The French Spaniard
Diary of a Chambermaid arguably begins the “French period” that would define the remainder of Buñuel’s lengthy filmography and bring forth some of his most celebrated later films (e.g., The Discreet Charm of the Bourgeoisie (1972), his swan song That Obscure Object of Desire (1977)). While religious themes would certainly surmise during these years, they do not hold a central place in films made for a France (or, at least, a Paris) that valued religion less and less in its cukture. For instance, by the time Buñuel released The Milky Way (1969), a pseudo-sequel to his Surrealist anti-religious satire L’Âge d’Or (1930), its critique of organized religion already seemed irrelevant to a France that had experienced the modernist revolutions of May 1968.
Even the director’s brief return to Mexico in the meantime still brought forth a “European” approach to his work. Buñuel himself admits that his Discreet Charm-resembling Mexican film The Exterminating Angel (1962, made in between Chambermaid and Viridiana) takes place in a Mexico that does not, in fact exist, as the bourgeois class depicted and critiqued in this film greater resembled that of his native Spain and his precious France than possessing any direct correlation with the class structures of 1960s Mexican society. The Exterminating Angel (and his incomplete, final return to Mexico that followed Chambermaid, Simon of the Desert (1965)) marked a distinct break from the social-realist style Buñuel imbued throughout his Mexican period in films like Los Olvidados (1950) and Nazarín (1959, though many of these films have isolated surrealist moments or sequences). Even in the brief epilogue of his Mexican career, Buñuel was firmly entrenched in his Late European period and preoccupied with European culture and themes from Viridiana, and Chambermaid, onward.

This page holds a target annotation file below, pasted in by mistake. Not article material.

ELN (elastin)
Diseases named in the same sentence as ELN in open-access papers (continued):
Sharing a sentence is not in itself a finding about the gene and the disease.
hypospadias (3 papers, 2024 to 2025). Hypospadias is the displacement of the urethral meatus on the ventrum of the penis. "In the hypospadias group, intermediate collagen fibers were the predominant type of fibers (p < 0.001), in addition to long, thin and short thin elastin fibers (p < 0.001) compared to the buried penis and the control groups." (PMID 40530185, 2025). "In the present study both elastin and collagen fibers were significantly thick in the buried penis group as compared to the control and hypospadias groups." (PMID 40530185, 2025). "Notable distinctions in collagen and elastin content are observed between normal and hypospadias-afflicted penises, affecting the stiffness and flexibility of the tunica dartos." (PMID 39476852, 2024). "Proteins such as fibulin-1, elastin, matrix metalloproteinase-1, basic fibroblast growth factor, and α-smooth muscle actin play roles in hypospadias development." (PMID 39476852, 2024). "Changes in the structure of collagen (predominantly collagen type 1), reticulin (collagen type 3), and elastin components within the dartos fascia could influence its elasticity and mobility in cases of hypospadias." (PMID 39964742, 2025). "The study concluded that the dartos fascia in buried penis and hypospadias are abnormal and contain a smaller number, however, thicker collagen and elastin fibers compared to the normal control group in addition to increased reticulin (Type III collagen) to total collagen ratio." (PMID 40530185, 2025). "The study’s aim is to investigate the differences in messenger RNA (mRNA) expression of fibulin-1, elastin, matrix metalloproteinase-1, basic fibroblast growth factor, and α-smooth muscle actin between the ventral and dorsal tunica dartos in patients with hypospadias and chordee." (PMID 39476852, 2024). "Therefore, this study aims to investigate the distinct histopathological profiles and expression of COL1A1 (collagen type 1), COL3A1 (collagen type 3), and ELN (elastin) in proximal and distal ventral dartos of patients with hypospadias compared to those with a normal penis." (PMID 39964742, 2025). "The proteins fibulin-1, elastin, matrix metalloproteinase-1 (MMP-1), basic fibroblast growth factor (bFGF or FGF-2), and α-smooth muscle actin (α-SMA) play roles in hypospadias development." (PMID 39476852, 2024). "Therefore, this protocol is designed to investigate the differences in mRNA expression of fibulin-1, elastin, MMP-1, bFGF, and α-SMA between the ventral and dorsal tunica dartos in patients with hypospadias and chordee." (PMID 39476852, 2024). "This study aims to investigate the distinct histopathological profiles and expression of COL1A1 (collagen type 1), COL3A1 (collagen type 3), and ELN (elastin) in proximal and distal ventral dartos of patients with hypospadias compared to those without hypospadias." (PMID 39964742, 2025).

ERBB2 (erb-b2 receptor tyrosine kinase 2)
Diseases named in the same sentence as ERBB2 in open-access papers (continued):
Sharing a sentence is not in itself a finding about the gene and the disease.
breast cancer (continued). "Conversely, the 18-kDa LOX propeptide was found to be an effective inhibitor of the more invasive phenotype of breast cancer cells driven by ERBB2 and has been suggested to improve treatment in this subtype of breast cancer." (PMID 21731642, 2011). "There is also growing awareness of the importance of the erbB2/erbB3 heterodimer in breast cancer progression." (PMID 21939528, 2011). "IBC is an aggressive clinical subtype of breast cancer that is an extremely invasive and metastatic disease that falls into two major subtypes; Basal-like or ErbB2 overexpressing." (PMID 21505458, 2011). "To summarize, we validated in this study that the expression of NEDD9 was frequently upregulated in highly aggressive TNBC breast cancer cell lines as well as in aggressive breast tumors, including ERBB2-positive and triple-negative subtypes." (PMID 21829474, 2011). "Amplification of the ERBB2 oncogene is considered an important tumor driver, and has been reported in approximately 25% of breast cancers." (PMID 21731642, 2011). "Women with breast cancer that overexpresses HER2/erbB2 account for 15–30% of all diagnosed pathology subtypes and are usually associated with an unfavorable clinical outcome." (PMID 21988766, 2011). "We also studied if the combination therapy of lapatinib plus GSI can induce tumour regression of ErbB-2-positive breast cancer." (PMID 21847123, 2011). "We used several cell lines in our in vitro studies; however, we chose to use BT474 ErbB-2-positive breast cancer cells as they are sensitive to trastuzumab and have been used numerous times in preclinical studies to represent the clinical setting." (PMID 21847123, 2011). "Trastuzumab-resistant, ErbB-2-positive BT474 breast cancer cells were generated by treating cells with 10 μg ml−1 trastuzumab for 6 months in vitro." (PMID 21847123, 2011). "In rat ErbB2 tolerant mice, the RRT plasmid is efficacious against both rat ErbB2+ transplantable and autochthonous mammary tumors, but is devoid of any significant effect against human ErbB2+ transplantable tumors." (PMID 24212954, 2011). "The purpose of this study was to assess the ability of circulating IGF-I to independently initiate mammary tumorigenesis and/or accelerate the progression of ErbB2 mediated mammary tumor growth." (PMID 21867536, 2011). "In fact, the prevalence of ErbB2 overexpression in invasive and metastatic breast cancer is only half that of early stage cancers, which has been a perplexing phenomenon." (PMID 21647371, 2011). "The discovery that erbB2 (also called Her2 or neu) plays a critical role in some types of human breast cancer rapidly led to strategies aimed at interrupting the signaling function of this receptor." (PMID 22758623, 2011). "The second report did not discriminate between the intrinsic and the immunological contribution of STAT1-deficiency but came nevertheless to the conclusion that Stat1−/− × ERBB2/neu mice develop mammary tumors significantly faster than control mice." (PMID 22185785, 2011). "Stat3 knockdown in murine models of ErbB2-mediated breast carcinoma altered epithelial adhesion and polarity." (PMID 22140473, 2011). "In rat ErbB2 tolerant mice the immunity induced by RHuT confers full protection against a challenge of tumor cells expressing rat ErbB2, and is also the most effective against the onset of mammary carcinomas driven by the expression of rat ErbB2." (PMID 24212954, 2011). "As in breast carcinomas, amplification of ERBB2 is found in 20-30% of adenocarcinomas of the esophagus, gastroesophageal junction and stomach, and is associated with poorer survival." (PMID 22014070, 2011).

1930 was an important year for Buñuel. His 1928, Salvador Dalí-co-directed short Un Chien andalou was, to Dalí and Buñuel’s measured disappointment, a lauded success in Paris upon its release. These pioneering Surrealists hoped the film would prove controversial and garner catcalls and riots, but in the celebrated avant-garde of 1920s Paris (the one depicted in last year’s Midnight in Paris, complete with actors portraying Dalí and Buñuel), nearly anything went and anything received. This was not without potent irony considering that the bourgeois class obliquely criticized in the film also financed and celebrated it.